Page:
The Common Dormouse
(Muscardinus avellanarius)

The common dormouse must be considered as one of our most attractive small mammals, which, despite its name, it is far from being common. They are easy to tell from other small mammals, as they are a bright golden colour with a thick furry tail and big black eyes. With a body length of about 7cm and a tail of similar length, dormice are quite small. During the summer an adult would weigh around 17-20 grams, doubling this prior to hibernation in late Autumn. Dormice are mainly found in deciduous woodlands and old thick hedgerows, although there have been reports of them on the edges of conifer plantations. The Dormouse year starts in late April early May when they emerge from hibernation. They usually take to a nest box or natural tree hollow where they build a woven nest from honey-suckle bark or similar. The weather at this time can still be quite variable. So during bad weather or when food is in short supply they go into a form of semi-hibernation termed torpor which helps save valuable energy. Dormice are nocturnal and because they have a varied diet that is depend- ent upon various flowers, pollen, fruits, nuts and insects, they spend a lot of their time looking for food high up in the trees. They rarely go far from their nests and most keep within 50 metres of it although males tend to roam more than females. Actual distances travel-led each night can vary according to the time of year and availability of food. Dormice breed from mid June onwards, usually producing one litter of 4 - 5 young. The young are born pink, blind and helpless. By 18 days their eyes are open and they have grey-brown fur. They will remain with their mother for 6 - 8 weeks. Before the onset of winter both the adults and especially the young have to fatten up, ready for hibernation. Hibernation usually begins some time in October. Currently the Ranger Service only has one known site with dormice present. Here we provide over 80 nest boxes for the dormice to use. One of my jobs is to monitor them once a month from arch-November. This is carried out under a special licence from English Nature. Over the last three years my records show a small but steady increase in numbers.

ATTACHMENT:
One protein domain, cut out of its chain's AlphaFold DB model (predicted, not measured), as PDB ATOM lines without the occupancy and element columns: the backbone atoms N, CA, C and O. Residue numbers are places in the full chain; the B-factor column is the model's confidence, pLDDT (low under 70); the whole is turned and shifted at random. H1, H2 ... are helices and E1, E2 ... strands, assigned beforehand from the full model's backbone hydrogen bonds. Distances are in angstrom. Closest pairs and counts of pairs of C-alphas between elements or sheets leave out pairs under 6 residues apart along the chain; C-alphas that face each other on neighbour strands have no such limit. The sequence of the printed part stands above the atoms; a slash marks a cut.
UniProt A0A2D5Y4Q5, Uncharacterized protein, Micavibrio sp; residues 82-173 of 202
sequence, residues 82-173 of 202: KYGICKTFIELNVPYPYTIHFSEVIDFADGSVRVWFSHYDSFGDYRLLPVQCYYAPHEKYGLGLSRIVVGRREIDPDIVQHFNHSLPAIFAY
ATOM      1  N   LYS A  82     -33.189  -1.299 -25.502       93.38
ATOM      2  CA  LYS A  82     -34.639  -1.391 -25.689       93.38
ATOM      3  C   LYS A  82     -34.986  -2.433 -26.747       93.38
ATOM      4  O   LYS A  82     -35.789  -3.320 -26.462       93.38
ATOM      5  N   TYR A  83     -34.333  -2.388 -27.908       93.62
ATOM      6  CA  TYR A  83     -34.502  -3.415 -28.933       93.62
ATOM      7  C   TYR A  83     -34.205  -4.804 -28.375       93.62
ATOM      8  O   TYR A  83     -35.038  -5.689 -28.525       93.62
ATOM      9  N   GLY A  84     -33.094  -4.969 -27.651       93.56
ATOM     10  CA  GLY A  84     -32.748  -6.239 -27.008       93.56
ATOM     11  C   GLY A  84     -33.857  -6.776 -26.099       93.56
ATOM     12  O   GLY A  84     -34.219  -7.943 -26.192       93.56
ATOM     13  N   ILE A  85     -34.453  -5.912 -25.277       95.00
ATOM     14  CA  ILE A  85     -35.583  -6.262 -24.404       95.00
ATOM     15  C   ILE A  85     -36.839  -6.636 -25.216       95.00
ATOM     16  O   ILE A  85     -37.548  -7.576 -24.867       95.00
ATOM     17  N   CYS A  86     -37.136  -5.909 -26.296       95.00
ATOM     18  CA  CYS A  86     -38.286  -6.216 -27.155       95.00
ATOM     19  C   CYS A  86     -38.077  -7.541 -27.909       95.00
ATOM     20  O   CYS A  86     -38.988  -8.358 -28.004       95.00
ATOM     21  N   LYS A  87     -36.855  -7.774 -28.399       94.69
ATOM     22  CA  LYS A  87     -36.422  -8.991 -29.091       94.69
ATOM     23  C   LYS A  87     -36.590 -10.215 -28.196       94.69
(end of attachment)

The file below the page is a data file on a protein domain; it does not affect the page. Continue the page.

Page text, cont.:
Phil Horwood (WDC Ranger Service)